Unregulated Ca2+ Cycling Exacerbates DMD Cardiomyopathy
Oct 16th, 2018 by ajphearteditor
Does improving intracellular calcium handling through cardiac-specific phospholamban ablation in a mouse model of Duchenne Muscular Dystrophy affect the development of cardiomyopathy? In this podcast, Associate Editor Junichi Sadoshima (Rutgers New Jersey Medical School) interviews first author Michelle Law (University of Minnesota) and content expert Sakthivel Sadayappan (University of Cincinnati) about the new study by Law and co-authors. Using the mdx mouse model, phospholamban ablation was studied in the context of dystrophic cardiomyopathy. Law et al found that although calcium cycling was enhanced in myocytes, DMD cardiomyopathy was surprisingly worsened in vivo. Given that there are both calcium mishandling and mechanical stress components to DMD cardiomyopathy, do the authors suspect that unregulated Serca2a pump function damaged the sarcolemma and increased fibrosis and myocyte death? Listen and find out.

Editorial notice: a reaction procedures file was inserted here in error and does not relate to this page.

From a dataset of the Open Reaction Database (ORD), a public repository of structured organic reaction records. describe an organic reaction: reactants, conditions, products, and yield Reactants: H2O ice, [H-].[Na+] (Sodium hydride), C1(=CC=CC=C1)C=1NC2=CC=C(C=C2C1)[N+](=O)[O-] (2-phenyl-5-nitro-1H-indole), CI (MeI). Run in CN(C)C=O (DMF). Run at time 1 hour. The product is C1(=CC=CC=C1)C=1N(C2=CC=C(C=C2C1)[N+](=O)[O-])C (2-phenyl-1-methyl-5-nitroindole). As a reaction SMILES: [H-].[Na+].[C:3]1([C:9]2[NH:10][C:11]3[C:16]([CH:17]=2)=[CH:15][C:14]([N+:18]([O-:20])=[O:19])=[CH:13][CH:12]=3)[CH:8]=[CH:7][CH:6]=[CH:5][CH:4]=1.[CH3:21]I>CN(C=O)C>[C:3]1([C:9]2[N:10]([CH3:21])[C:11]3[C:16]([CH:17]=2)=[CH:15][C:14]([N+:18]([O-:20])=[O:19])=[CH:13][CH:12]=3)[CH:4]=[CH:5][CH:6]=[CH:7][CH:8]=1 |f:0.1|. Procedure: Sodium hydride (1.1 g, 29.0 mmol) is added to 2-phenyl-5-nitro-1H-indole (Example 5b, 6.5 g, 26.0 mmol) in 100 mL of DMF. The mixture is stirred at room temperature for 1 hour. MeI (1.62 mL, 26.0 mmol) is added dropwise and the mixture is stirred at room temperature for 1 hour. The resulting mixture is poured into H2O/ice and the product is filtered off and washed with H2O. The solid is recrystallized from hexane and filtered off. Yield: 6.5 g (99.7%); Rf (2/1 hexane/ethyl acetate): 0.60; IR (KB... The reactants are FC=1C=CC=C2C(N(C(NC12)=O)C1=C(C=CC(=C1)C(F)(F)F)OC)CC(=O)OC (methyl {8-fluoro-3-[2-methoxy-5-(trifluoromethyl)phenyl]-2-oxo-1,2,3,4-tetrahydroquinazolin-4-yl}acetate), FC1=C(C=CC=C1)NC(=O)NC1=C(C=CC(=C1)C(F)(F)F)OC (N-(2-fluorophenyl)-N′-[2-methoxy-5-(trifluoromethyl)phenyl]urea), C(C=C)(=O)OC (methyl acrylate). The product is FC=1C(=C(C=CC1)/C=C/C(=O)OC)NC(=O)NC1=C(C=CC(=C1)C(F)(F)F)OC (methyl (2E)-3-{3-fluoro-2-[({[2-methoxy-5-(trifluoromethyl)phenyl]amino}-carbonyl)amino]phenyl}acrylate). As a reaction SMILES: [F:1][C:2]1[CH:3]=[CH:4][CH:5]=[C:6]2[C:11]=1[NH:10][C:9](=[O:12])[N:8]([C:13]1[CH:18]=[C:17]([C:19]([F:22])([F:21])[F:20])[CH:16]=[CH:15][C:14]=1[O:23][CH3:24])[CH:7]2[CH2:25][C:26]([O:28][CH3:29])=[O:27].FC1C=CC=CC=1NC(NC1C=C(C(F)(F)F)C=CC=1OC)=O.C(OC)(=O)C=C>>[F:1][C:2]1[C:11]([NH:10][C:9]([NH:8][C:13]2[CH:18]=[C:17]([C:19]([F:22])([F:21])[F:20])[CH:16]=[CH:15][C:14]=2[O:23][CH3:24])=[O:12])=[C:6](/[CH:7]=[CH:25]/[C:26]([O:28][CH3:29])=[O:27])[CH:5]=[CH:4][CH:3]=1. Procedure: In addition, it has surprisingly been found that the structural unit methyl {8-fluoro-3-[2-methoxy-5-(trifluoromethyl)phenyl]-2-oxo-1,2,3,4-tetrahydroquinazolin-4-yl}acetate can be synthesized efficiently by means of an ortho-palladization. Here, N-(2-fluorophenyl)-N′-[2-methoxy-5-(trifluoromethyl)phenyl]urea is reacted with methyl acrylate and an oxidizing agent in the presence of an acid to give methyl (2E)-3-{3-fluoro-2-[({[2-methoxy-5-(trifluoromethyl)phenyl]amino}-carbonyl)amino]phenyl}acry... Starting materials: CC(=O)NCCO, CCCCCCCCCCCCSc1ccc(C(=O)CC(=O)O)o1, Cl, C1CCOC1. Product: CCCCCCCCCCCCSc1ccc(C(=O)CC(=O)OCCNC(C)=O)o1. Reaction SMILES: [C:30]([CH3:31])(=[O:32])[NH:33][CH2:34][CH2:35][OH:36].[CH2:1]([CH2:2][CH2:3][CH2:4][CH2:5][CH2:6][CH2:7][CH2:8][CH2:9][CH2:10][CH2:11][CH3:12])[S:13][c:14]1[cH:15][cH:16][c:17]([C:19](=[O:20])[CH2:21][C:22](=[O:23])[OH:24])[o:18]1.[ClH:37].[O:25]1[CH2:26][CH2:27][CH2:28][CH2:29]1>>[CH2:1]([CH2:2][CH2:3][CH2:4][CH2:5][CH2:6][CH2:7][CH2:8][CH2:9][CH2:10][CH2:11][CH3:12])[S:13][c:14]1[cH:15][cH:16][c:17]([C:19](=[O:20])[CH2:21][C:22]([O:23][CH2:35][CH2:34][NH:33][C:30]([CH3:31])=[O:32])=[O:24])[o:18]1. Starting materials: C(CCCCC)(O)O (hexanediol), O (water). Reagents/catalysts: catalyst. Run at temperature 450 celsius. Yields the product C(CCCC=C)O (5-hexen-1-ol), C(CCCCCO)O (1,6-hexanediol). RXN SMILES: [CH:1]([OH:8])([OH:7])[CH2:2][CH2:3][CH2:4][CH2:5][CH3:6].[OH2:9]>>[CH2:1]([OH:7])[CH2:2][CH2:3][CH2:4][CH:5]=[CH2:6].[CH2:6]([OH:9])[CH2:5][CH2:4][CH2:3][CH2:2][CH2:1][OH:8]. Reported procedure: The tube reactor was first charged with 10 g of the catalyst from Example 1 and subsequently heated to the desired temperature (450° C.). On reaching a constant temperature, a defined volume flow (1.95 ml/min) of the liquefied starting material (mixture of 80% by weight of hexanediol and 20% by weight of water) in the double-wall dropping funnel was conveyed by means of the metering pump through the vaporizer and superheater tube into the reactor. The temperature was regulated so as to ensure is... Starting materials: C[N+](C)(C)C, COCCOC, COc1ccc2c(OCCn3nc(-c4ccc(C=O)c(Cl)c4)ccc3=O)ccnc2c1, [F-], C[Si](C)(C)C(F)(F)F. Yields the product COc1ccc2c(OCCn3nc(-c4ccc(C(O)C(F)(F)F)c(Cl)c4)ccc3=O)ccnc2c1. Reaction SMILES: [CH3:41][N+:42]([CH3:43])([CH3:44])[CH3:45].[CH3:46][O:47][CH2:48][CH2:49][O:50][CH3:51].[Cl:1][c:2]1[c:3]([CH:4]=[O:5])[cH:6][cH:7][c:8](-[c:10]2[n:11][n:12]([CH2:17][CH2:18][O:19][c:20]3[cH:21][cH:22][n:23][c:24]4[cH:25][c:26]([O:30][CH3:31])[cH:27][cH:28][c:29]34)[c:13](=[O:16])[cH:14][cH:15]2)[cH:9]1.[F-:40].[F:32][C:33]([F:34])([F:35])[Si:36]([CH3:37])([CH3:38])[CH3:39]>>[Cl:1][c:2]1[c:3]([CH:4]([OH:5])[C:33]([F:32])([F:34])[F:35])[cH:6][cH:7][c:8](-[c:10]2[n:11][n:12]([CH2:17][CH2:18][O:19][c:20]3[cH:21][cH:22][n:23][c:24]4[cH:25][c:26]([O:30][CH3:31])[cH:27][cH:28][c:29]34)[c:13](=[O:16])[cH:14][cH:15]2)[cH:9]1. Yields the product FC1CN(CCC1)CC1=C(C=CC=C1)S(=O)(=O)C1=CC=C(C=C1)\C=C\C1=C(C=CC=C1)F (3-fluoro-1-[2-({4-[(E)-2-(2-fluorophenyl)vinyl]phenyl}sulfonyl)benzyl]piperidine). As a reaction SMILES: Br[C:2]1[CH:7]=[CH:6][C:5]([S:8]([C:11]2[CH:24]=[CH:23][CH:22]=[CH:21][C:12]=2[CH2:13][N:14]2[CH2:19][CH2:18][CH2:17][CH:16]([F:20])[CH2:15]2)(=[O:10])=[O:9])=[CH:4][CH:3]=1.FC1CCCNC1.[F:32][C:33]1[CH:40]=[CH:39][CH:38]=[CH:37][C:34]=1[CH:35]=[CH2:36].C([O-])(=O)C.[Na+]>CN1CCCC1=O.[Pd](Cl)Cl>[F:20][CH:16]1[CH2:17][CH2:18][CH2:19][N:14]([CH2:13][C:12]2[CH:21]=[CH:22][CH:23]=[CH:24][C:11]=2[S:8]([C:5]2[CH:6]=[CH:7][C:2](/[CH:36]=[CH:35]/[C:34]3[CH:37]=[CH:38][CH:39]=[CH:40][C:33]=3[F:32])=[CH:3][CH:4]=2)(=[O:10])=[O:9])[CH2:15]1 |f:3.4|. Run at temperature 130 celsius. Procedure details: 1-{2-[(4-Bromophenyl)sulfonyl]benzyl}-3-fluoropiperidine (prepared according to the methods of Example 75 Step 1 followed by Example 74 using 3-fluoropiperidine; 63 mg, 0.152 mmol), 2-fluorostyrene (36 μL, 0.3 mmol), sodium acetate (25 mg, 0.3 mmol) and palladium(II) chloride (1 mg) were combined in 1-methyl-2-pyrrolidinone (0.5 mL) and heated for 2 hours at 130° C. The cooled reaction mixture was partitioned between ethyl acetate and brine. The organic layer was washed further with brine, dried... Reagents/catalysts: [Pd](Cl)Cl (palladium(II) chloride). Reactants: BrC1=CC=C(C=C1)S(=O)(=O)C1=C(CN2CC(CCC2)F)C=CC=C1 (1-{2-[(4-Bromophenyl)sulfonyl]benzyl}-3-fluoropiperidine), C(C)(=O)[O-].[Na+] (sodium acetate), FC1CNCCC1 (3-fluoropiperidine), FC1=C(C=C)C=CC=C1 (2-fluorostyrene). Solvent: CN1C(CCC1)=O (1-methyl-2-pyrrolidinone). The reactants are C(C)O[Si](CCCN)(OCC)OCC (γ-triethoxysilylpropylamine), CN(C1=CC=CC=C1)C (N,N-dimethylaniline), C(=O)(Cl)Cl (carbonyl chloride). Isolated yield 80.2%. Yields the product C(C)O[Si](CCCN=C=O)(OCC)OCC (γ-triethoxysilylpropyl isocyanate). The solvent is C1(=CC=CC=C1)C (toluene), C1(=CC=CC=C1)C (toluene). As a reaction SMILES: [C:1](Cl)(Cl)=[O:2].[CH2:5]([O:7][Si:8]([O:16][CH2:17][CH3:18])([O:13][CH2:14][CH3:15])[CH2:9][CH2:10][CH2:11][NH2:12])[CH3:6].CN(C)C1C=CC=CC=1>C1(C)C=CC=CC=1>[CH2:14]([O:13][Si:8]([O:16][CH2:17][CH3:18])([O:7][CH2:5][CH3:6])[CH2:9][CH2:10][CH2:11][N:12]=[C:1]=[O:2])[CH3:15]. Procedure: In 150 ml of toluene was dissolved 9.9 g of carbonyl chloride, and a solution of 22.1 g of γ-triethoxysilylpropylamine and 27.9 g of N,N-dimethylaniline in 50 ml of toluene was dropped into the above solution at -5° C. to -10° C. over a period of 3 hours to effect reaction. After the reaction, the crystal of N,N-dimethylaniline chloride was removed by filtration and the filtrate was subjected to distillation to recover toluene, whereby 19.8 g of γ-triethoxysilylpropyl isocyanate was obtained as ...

Michelle L Law, Kurt W Prins, Megan E Olander, and Joseph M Metzger Exacerbation of dystrophic cardiomyopathy by phospholamban deficiency-mediated chronically increased cardiac Ca2+ cycling in vivo Am J Physiol Heart Circ Physiol, published August 17, 2018. DOI: 10.1152/ajpheart.00341.2018